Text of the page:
Putting Your Home Back Together After an Accident
Three weeks after we moved into our new "forever" home, downsizing by half to 1700 square feet, we got a frantic phone call from our oldest daughter that there had been an accident at our new house. She was at work at the restaurant "The Slurp Shop" she and her husband own. One of the neighbors had tracked her down (our daughter lives across the street) by phone to try and reach us. We were attending a parade about 40 miles away, watching our granddaughter march with her soccer team. The only information we had, was that a car had hit our house, after losing control in the parking lot next door. Since the weather was mild, the parking lot is a church parking lot, and the police didn't think there wasn't any serious damage, we waited to see our granddaughter march past before hurrying home. It was dark when we pulled into our street, but, the street was full of emergency vehicles! Much to our relief, they were there because of a gas line leak at the house across the street, next to my daughter's house, and the area was being deemed safe and clear. We were allowed to walk to our house from where the street was blocked, while everyone finished their jobs. We walked along the side of the house that had been hit, and could see a large dent in one window frame, a couple of loose pieces of siding, and the demolished section of fence she had gone through. The driver was backing into the spot in an SUV, hit the gas instead of the brake, ran over the concrete parking curb, went through the chain link fence, over our sidewalk and hit the side of the house, according to the police report.
The good news? She missed our HVAC which had been installed 5 months before, our gasline and meter which is just to the left of the HVAC, our chimney to the right of the HVAC. Doesn't look too bad, except for the fence, does it?
This desk (and is very heavy) once belonged to my Grandfather, and was against the wall when the house was hit. This is where it ended up. That's my monitor on the floor. My mother's mother had given me a depression glass sugar and creamer, which I had just unpacked, and left sitting on the desk. They were on the floor when I walked in. By some miracle, they didn't break! The wall was not so lucky.
You can see where the sheetrock residue is on the corner of the desk.
The frame was knocked out of alignment, but, amazingly the window which is less than a year old, didn't crack. The seal seems to be intact on the double pane glass.
The cracking was on both sides of the window extending across the wall.
Sigh! Be sure to also notify the insurance company of any other property damaged. Our monitor took a hard hit, so that was covered.
It used to be all smooth and pretty!
Amazingly it didn't even crack the siding.
A crack also was later found in the ceiling, so be sure to check everything. The building inspector (yes, an important thing in the recovery process) found no structural damage, thankfully. We had just had the house inspected top to bottom prior to the closing, so we knew we had a solid house. Everyone was amazed that this 1930's structure hadn't ended up with the SUV IN the house! Thanks to the plank structure, and the 2x6 framing, it kept it out. The SUV had to be towed.
Make sure a police report has been filed. We had the officer return the next day to take additional pictures to document all the inside damage. You will need that report for your insurance company. The building inspector checked the structure the day of the accident to insure the house was safe. Many houses are condemned after a house vs. SUV collision. Our house came out the winner in this one (and us). The first call we made was to our insurance company. They arranged for an adjuster to appraise the damage. It sucks, but, most of us have a substantial deductible. That will be your cost while the insurance companies deal with each other. Otherwise, you will not be able to get the work done, until they settle, if you can't come up with that amount. It doesn't seem fair, but, that's how it works. Our insurance company is confident they will get the money from the other company, but, it takes time. Meanwhile, it's getting cold outside, and we have a draft in our new house, where it used to be nice and snug.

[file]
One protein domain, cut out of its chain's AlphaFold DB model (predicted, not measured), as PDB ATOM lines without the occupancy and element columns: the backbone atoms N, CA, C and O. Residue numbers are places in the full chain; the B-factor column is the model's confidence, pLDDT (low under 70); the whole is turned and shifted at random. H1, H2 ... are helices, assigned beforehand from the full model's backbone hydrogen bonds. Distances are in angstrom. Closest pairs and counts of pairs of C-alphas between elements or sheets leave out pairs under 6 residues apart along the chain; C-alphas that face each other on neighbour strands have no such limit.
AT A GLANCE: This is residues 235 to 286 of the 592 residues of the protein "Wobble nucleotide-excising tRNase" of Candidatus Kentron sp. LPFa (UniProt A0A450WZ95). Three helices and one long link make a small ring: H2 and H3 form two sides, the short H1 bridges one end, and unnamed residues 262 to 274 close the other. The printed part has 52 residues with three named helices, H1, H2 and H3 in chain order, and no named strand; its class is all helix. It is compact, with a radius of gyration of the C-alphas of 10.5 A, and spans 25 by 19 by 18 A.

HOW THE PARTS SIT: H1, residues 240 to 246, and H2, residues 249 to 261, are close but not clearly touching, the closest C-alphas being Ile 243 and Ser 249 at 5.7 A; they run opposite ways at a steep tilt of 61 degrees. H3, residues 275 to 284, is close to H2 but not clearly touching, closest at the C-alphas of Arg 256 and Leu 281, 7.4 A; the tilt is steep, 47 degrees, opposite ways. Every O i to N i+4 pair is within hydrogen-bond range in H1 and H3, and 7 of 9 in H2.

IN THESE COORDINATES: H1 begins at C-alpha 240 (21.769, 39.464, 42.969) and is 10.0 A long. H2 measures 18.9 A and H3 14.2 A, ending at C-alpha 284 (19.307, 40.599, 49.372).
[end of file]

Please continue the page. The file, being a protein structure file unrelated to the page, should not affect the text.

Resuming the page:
We are using a company who are certified reconstruction specialists. They guarantee the damage will be gone and it will look like it did. You see, that was easier for us to document because the house had been gutted to it's exterior plank walls and completely redone, finished just a couple of months before we made an offer for it. It had just been inspected, and we had the 40 some page report from that, complete with photos. A good argument for keeping photographic evidence of the condition of your house BEFORE disaster occurs, especially with major improvements.
Just for comparison, this is a picture I took while we were moving in. I love the exposed ductwork, don't you? The contractor starts tomorrow, so I'll post part two as the work progresses. Just remember: make sure there is a police report that tells the whole story if your home is damaged by someone else; that you have a building inspector make sure the home is safe to stay in if the house is damaged; call your insurance company so you know the steps they want you to take to make sure your claim isn't delayed; use a licensed, insured contractor for repairs, and take pictures every step of the way. Remember, a larger deductible saves you money on your policy, but, make sure it's an amount you have available to you if something bad happens! Stay tuned!
- New framing (Home Depot)
- New trim (Home Depot)
- New sheet rock (Home Depot)
- Paint, caulk, etc. (Sherwin Williams)
- Tools (Contractor)